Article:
Steve Wallace: Readers shine light on road peeves

Stephen wants to remind all readers of the opportunity to claim rat and rodent damage on one’s insurance. He maintains that depending on the coverage, it can be claimed in the comprehensive portion. There will be differences in the public corporation and private insurance company deductibles, but coverage for rodent damage, so common as of late, is a true reality. The comprehensive package must have been purchased. The fabric softener sheets tied under the hood and various other vulnerable places in the vehicle should be replaced every change of season.

Jim related the occurrence of getting stuck in an automatic car wash facility. There was a help line phone number posted in the bay. He called but there was no answer. It took about ten minutes before a fellow customer pointed out the emergency button. He pushed it, to no avail. He called his wife. She gave him the 800 number for Shell. No answer! He saw the somewhat inconspicuous door open sign and pushed it to escape a fate of seemingly permanent incarceration. It worked, and he was out. Upon recounting his ordeal to the attendant, there was little sympathy. In fact, the employee said it was a common occurrence. With an unconcerned deportment, the employee withdrew. What is the chance Jim returns to that business? Nil!

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Ron is bothered by the intensity of oncoming vehicle headlights at all times of the day and night. He wants to know why drivers engage their fog lights on clear weather days. He is troubled by the simultaneous use of headlights and fog lights. This is a common complaint by many drivers of low riding sedans. There are so many SUV-type vehicles on the road nowadays. The height of these popular vehicles makes it hard on those in sedans. Fog lights and headlights are meant to be engaged separately. The enforcement of the import regulations concerning this requirement has been slack, if not absent altogether. One of my 2000-model vehicles had the fog lights working when the headlights were engaged. The fog lights would only work with the low beam setting. The high beam setting would automatically cancel the fog lights. Weird indeed! This whole mess of misunderstanding about the manufacturer’s responsibility has been an issue for more than a decade. Federal regulations seem to matter little to the enforcement agencies.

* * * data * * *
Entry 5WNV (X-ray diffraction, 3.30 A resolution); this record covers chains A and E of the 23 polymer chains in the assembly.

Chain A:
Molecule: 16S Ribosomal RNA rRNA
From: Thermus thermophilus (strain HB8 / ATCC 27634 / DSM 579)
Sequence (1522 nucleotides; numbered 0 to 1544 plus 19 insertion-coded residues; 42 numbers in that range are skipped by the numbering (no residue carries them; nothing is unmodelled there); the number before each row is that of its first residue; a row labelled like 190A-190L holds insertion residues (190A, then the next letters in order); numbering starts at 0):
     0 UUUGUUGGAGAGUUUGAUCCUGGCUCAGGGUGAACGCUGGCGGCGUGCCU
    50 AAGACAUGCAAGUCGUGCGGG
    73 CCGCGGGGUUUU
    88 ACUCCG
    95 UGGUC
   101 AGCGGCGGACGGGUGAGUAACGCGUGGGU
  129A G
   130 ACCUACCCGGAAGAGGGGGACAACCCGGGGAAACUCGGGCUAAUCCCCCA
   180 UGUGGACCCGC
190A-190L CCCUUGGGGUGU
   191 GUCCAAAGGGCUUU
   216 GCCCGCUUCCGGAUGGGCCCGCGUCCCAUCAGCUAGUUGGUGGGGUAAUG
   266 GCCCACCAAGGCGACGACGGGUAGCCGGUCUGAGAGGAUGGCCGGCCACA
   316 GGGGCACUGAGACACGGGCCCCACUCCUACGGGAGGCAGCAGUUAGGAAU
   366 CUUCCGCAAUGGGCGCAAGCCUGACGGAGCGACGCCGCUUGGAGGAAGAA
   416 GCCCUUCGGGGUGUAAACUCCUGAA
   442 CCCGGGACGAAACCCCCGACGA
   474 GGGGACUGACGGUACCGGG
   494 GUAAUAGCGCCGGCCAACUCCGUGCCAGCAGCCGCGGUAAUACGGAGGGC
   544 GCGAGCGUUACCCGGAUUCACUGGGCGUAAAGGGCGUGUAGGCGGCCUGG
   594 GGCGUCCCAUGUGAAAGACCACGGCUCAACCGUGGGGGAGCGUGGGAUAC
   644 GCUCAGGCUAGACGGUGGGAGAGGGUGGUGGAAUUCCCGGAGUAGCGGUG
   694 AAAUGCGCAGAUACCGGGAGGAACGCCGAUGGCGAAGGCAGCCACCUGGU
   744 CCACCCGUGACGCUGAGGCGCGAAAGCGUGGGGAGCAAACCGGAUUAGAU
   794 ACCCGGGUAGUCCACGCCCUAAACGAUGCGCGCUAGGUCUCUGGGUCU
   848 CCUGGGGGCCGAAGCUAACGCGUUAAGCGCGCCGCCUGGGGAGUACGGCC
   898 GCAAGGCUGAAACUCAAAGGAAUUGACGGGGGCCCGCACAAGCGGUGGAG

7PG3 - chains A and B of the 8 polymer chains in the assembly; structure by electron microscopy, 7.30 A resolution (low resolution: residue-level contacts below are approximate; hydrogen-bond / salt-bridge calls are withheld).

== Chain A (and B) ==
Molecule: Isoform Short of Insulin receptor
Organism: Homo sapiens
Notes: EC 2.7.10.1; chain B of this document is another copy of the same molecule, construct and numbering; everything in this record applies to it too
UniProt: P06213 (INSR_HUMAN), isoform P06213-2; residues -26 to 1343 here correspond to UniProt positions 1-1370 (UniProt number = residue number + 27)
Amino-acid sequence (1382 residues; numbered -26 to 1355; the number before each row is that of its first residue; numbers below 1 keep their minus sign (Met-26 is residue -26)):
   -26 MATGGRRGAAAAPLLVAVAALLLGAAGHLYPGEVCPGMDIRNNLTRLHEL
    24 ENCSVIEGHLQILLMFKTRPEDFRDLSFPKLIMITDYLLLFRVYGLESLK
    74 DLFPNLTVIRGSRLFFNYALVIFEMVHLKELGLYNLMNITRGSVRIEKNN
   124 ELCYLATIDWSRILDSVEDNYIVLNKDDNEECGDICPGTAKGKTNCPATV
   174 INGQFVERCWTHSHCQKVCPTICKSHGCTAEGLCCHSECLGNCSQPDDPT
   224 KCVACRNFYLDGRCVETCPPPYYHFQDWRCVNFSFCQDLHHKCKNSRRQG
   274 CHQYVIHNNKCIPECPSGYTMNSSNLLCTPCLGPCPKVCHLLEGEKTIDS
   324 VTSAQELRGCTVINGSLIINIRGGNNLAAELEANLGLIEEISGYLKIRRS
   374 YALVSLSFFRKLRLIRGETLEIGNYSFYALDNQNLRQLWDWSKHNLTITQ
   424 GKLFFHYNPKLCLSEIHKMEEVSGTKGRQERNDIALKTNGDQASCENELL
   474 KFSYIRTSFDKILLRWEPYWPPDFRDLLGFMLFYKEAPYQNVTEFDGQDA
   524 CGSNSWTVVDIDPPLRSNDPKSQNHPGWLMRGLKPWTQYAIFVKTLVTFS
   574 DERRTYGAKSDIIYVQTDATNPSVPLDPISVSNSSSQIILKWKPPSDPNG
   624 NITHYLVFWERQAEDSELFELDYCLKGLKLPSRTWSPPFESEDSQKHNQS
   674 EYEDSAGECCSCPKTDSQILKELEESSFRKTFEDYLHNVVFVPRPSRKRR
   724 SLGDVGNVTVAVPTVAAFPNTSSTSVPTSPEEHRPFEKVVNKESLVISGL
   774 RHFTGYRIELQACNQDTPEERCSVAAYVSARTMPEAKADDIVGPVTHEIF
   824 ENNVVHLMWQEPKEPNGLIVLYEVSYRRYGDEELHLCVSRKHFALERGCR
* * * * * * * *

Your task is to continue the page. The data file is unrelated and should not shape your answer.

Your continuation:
Ron wanted additional information about vehicles approaching him on residential streets, when parked vehicles restrict travelled lane space. He is right to assume the lane with no obstructing parked vehicles on the road is his to use without oncoming-vehicle obstruction. He is bothered by drivers who proceed on the parked-vehicle side of the road, forcing him to veer right or stop to afford space to an offending driver. There is no doubt the driver with no parked vehicles on the side of the road has the right-of-way. Most Islanders are very polite and will find a way of accommodating oncoming traffic. When they are unable to do so, the offending driver will be the one with parked cars on their side of the road.

Ron specifically referenced the horses on the side of many narrow rural roads. Drivers should always be extra careful when approaching riders. Horses feel more comfortable seeing approaching vehicles. Never sound a vehicle horn when approaching, regardless of the direction of the approach. It is mandatory that drivers yield and stop if necessary when experiencing horses in a confined space on a rural road. The driver with the horses on their side of the road should yield to accommodate all modes of approaching traffic. Horses can be spooked, cars cannot! Always put yourself in the other person’s shoes, in this case, boots and hooves.

Steve Wallace is the owner of Wallace Driving School on Vancouver Island. He is a former V.P. of the Driving Schools Association of the Americas, a registered B.C. teacher and a University of Manitoba graduate.

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